FIA Foundation urges ‘safe streets for all’ at Habitat III Barcelona forum
Designing safe urban streets for all road users was on the agenda at the Habitat III forum on public spaces, held in Barcelona as part of the global process towards agreeing the ‘New Urban Agenda’.
The FIA Foundation hosted a session on policies for encouraging walking and cycling at the international conference, which was opened by the Mayor of Barcelona Ada Colau and the UN Habitat director Joan Clos. The Foundation’s side event convened speakers from the World Resources Institute, Greenpeace, Walk21, injury prevention NGO Amend and the Royal Automobile Club of Catalunya (RACC).
The FIA Foundation’s Director, Saul Billingsley, moderated the session and opened by emphasising the opportunity presented by the new Sustainable Development Goals and the Habitat III process to re-imagine the public space in cities and to ensure streets are designed and used equitably and effectively. He highlighted the cross-cutting benefits of investment in urban walking and cycling, for health, reduced road traffic injuries, tackling air pollution, reducing car dependence and encouraging low-carbon trips. The FIA Foundation is supporting a range of programmes, with partners including the UN Environment Programme, World Resources Institute, UNICEF and the International Road Assessment Programme (iRAP) to support countries and cities in providing safer streets for all road users, and particularly for children.
For the World Resources Institute, Ben Welle, Senior Associate for Health & Road Safety, described the benefits of re-engineering streets and reducing speed limits to encourage and fairly accommodate pedestrians and cyclists and deliver a road safety Safe System in urban areas. He described some of the achievements of urban designers in cities including connected bicycle lanes in Rio, ensuring safe pedestrian access to mass transit in Ahmedabad and traffic calming measures in Medellin. Ben Welle highlighted WRI’s policy guide ‘Cities Safe By Design’. Implementation of recommendations from the guide is now being supported in cities across the world through the Bloomberg Philanthropies road safety programme and also by the FIA Foundation.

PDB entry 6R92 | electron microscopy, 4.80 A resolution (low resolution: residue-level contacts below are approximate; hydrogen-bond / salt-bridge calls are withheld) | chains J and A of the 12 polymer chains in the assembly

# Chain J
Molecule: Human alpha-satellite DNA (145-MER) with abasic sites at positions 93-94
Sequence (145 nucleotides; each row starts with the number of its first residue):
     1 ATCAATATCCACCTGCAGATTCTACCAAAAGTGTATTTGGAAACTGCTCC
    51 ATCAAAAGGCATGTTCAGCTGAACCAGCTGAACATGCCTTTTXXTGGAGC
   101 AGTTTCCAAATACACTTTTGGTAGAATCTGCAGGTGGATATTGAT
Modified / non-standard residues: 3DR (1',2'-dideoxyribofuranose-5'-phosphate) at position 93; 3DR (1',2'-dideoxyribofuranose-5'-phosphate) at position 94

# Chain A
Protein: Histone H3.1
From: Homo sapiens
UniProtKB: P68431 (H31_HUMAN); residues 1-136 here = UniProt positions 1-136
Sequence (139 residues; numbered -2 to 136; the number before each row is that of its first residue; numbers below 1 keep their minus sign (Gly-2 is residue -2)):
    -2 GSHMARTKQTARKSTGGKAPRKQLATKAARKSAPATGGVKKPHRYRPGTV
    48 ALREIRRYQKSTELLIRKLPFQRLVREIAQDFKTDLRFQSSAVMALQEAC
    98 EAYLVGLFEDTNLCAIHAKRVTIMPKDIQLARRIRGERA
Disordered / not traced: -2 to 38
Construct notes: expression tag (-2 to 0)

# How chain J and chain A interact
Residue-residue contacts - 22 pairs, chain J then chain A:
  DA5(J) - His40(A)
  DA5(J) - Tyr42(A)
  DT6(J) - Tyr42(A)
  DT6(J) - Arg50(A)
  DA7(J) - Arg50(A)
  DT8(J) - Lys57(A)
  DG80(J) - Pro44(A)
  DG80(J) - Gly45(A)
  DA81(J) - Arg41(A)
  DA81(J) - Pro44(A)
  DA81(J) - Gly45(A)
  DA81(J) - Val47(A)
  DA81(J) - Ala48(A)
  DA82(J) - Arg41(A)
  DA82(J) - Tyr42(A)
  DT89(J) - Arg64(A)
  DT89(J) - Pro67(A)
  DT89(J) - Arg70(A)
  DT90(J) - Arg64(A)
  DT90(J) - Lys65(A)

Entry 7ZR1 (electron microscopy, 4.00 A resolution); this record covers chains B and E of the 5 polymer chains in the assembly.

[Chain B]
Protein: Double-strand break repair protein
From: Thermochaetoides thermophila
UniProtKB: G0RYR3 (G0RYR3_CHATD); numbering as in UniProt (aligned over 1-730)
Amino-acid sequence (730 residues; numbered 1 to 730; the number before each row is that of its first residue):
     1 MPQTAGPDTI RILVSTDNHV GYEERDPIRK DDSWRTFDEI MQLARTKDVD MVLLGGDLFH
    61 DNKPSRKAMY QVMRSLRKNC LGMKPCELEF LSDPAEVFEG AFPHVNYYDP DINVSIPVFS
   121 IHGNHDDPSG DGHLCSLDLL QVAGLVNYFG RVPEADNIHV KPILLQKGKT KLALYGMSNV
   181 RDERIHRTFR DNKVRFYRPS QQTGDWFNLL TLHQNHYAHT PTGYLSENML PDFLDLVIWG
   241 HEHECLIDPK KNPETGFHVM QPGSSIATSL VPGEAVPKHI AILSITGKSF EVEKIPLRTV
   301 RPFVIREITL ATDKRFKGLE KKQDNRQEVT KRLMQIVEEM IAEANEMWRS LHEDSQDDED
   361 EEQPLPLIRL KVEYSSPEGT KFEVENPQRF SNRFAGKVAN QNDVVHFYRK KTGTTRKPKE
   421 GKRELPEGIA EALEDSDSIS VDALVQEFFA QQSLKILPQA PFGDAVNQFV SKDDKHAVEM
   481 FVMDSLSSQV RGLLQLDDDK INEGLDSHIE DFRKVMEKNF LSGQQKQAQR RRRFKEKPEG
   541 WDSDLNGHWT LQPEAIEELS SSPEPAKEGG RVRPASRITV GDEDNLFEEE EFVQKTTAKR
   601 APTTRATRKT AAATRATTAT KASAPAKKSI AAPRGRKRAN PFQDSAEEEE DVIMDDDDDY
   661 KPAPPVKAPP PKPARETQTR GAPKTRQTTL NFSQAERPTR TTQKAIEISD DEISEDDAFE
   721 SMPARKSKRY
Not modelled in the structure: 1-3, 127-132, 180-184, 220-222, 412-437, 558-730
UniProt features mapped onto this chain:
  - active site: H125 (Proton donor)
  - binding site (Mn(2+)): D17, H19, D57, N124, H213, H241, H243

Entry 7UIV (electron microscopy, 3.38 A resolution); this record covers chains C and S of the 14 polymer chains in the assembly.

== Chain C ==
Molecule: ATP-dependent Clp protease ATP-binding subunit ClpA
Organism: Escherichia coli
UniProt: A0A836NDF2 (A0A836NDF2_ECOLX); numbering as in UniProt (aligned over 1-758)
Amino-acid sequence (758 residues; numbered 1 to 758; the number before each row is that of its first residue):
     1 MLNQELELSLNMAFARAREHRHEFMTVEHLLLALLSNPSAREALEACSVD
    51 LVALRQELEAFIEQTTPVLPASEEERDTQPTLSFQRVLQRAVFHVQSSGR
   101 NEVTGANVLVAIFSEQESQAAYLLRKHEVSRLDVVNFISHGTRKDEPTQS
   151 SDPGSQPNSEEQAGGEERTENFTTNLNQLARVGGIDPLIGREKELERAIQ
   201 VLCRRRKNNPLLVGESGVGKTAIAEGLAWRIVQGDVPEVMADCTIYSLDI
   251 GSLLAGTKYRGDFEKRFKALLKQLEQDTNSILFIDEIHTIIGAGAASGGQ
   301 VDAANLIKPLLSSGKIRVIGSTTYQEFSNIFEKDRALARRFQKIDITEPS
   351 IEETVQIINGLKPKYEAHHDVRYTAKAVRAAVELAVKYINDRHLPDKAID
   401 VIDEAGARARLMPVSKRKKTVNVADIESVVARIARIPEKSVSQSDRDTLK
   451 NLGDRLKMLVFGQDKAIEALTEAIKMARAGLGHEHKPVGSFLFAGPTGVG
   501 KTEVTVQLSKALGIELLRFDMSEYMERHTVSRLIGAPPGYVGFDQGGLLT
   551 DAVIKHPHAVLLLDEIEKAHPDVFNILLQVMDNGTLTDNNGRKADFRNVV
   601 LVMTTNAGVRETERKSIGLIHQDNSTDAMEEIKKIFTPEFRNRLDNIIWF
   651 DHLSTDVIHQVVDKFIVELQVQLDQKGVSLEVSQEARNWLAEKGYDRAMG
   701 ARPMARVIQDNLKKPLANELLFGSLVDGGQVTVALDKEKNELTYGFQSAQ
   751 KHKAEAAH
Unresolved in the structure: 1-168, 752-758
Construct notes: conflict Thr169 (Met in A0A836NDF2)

The health and societal benefits of walking were stressed by Bronwen Thornton, Development Director of Walk21, who pointed out that the modal share of walking is around 28% of trips and features as a component of most trips made by other modes, such as mass transit. It was important that policymakers recognised this, particularly when planning for accessibility to public transport hubs and connections. Too often the needs and safety of pedestrians were being neglected.
This concern was echoed by Jeffrey Witte, Executive Director of Amend, an injury prevention NGO working in sub-Saharan Africa. The vast majority of children walk to school in Africa yet provision of pedestrian facilities such as sidewalks and safe crossings is limited. In schools surveyed by Amend up to 3% of children are being injured by vehicles every year. Jeffrey Witte highlighted the need for scaled-up provision of traffic calming, speed enforcement and street re-design to tackle this growing epidemic.
The connection between street design and the climate change agenda was the focus of a presentation by Mariano Gonzalez Tejada, a climate & energy campaigner for Greenpeace Spain. He argued that emissions from vehicles would need to be significantly reduced if the objectives set at the COP21 climate summit were to be achieved. Urban planning would have an important role to play in reducing car dependence and enabling a shift to low carbon transport.
For the RACC, Executive Director Miquel Nadal agreed that more needed to be done to reduce car use in cities, to improve air quality, reduce road traffic injuries and tackle greenhouse emissions. But citing the example of Barcelona, and plans to reorganise traffic through the introduction of ‘super blocks’, he warned that change brings winners and losers – while some streets would see a reduction in traffic and an improved local environment, others could experience greater traffic flows, congestion and air pollution. Street design needed to be carefully prepared and fairly implemented. He also argued that future improvements in vehicle energy efficiency and – particularly with the impetus generated by the Volkswagen scandal – in air quality should be taken into account when calculating the economic benefits of new mass transit, for example.
Mobility policies were also on the agenda in other sessions of the conference. A plenary session heard from transport officials from cities including Barcelona, Bogota, Paris and Hamburg about the growing emphasis on policies to encourage active mobility, including street design and bike hire programmes. In her opening statement Barcelona Mayor Ada Colau stressed that access to mobility was a human right for all, and one that cities should be in the forefront of promoting.
The Barcelona Habitat meeting concluded with a ‘Barcelona Declaration’ with recommendations which will feed into the Habitat III negotiations on a text for the ‘New Urban Agenda’.